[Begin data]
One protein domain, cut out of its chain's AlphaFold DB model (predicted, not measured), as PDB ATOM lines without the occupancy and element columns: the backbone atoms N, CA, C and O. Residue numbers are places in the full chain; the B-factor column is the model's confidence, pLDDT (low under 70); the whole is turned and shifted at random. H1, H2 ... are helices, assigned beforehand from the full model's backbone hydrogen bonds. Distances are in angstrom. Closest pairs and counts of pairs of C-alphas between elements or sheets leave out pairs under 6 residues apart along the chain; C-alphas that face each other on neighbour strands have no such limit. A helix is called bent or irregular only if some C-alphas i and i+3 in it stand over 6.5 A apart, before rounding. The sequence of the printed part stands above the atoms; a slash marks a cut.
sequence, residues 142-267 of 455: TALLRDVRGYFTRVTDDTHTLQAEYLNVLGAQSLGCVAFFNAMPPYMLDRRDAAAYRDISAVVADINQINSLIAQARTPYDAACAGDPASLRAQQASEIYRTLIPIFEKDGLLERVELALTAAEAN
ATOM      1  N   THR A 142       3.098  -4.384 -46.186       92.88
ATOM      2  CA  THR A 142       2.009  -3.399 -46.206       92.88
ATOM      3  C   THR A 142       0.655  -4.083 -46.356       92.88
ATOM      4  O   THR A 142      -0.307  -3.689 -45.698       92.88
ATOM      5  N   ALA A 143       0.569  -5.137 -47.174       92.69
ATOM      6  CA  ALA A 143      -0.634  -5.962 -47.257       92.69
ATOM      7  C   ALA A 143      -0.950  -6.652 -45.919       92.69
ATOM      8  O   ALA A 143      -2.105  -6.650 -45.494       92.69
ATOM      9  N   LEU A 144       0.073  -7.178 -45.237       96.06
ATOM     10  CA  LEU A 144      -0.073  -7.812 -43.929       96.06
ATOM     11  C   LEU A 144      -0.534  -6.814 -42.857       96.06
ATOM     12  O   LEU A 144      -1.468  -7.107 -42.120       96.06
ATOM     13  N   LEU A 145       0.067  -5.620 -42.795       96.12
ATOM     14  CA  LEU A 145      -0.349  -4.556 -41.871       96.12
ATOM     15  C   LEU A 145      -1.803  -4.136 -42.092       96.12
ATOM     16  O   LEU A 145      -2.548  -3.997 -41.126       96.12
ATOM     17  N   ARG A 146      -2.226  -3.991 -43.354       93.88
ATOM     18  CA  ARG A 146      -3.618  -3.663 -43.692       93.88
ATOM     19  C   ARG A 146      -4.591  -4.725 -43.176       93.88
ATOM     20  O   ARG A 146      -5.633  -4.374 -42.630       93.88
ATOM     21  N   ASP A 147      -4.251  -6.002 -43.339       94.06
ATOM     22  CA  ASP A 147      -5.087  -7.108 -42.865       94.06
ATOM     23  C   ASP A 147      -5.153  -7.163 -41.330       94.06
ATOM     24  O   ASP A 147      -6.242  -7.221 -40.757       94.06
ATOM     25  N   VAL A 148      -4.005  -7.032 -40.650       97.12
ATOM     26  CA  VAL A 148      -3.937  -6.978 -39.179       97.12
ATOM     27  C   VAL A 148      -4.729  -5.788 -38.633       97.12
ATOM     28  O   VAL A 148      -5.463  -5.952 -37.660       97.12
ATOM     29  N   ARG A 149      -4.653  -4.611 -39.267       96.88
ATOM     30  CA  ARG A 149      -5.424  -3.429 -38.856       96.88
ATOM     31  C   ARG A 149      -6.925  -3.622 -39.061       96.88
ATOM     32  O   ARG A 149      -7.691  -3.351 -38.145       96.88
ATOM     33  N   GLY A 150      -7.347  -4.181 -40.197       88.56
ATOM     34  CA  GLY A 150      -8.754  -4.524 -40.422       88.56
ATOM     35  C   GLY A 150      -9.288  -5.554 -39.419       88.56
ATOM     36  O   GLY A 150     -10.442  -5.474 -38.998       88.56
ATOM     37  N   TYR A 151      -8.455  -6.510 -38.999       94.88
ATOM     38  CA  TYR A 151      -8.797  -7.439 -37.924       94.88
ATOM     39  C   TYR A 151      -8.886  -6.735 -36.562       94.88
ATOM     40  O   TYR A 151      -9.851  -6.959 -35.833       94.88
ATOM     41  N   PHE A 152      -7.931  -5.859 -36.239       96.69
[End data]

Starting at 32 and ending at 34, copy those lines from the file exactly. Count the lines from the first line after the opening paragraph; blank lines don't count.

ATOM     31  C   ARG A 149      -6.925  -3.622 -39.061       96.88
ATOM     32  O   ARG A 149      -7.691  -3.351 -38.145       96.88
ATOM     33  N   GLY A 150      -7.347  -4.181 -40.197       88.56